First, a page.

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1981 Chrysler Imperial


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I got this car in a package deal, but it turns out to be pretty darned nice. These were interesting cars and I think it's more attractive than the bustle-back Seville and certainly less common. Two owners, 19,158 original miles, spent most of its life in Florida. Original paint, interior, chrome, engine, etc., a slam-dunk in HPOF competition. Runs and drives like new, very little wear, excellent bodywork. Everything works, although the A/C has a leak somewhere and will only hold a charge for a few weeks at a time--it works, but eventually leaks down. Unusual (and functional) AM/FM/CB radio with mic. Interesting features like the French crystal (not plastic) hood ornament and heated mirrors. 5.2 liter V8 originally fitted with fuel injection, but the system was so unreliable that the factory issued a mandatory retrofit kit for dealers to install a 2-barrel carburetor--the changeover is invisible, presumably so they could do it without fundamentally altering the car in the eyes of the owner. It works, starting instantly and idling smoothly, even when it's cold. Almost all of them have the conversion and I bet the number of cars still running on the original EFI is very small. Recent tires and shocks, so it rides and handles like it should. Extensive documentation includes window sticker, purchase order, factory manuals, letters, warranty registration, and everything else you'd get with the car. Also includes the original Mark Cross binder and umbrella, still in the original box and unused. Asking $19,632, the exact same number you'll find on the original window sticker. You won't find a better one.

 

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  • Matt, Not to be a naysayer, but if it was factory (Dealer) converted to carb then the mileage is since the conversion. The original mileage should be on a sticker sometimes on the back of the speedometer and sometimes on the door post. I had several of these, including cars running on the original FI. Good cars, underrated and underappreciated. I decided to go older and sold all of the ones I had (4 at one point) . Good luck. Rob
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1 hour ago, vintchry said:
  • Matt, Not to be a naysayer, but if it was factory (Dealer) converted to carb then the mileage is since the conversion. The original mileage should be on a sticker sometimes on the back of the speedometer and sometimes on the door post. I had several of these, including cars running on the original FI. Good cars, underrated and underappreciated. I decided to go older and sold all of the ones I had (4 at one point) . Good luck. Rob

 

I just can't believe that's true. Why would the dealer have set the odometer back to 0? The rest of the car still has miles on it, it isn't a new engine or anything like that. The fact that the induction system changed doesn't magically remove wear and tear from the rest of the driveline, things that the owner would still need to be aware of. I can't imagine that the factory would instruct dealers to roll back odometers simply because they changed carburetors. That would probably be a crime in most states. Perhaps you are thinking of the control head for the dash? Those digital speedometers were also very problematic and many were replaced and at that point, I would think there would be a discrepancy warning or sticker somewhere on the car. But not for simply changing a carburetor. No way.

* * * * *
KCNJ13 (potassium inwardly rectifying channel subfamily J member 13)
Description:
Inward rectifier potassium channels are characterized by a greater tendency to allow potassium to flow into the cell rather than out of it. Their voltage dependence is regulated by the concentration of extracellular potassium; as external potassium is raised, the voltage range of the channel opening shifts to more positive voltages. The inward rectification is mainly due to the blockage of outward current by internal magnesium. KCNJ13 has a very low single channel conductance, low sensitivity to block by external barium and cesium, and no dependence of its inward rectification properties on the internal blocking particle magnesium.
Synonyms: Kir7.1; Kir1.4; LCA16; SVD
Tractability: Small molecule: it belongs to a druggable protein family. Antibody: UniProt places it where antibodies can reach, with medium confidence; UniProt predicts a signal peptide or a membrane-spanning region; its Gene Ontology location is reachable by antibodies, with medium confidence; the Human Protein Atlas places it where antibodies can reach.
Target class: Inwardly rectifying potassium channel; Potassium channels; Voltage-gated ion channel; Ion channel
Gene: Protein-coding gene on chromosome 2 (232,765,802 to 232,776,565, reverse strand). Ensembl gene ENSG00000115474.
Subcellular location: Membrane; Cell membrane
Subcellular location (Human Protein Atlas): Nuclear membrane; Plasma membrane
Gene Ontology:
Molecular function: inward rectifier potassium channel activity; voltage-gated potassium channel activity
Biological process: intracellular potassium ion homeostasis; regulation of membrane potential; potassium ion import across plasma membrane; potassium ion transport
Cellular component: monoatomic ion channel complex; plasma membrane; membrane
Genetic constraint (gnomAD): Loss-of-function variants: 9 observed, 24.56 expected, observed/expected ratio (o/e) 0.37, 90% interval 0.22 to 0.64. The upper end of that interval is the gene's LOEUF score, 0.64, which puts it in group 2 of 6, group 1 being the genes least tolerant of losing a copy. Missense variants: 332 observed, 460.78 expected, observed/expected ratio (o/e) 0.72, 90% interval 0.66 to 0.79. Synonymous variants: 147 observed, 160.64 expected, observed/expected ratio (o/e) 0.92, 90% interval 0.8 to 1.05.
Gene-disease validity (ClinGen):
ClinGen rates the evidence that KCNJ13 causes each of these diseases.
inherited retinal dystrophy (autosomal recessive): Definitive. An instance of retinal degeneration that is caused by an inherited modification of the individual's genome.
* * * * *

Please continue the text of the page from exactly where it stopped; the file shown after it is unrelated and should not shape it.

It's also academic since the second owner of this car, who bought it from the first owner in 1983, was the dealer who sold it to the first owner. I got it from his son along with a few other cars. He confirms the mileage is authentic and it comes with an original mileage title. The mileage on this car is legit.

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When someone is really critical about verification of the mileage there is a small stress spot that tends to get a hairline fracture after 100,000 miles. All they have to do is lean over the edge of the trunk and look very closely near the rear wheel at the floor pan line. Really close now, bend way over.

 

Yep, nice big trunk. It was only going to be on the Frank Sinatra model, but they standardized it. Vegas trunk.

Bernie

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10 hours ago, Matt Harwood said:

 

I just can't believe that's true. Why would the dealer have set the odometer back to 0? The rest of the car still has miles on it, it isn't a new engine or anything like that. The fact that the induction system changed doesn't magically remove wear and tear from the rest of the driveline, things that the owner would still need to be aware of. I can't imagine that the factory would instruct dealers to roll back odometers simply because they changed carburetors. That would probably be a crime in most states. Perhaps you are thinking of the control head for the dash? Those digital speedometers were also very problematic and many were replaced and at that point, I would think there would be a discrepancy warning or sticker somewhere on the car. But not for simply changing a carburetor. No way.

 

It's also academic since the second owner of this car, who bought it from the first owner in 1983, was the dealer who sold it to the first owner. I got it from his son along with a few other cars. He confirms the mileage is authentic and it comes with an original mileage title. The mileage on this car is legit.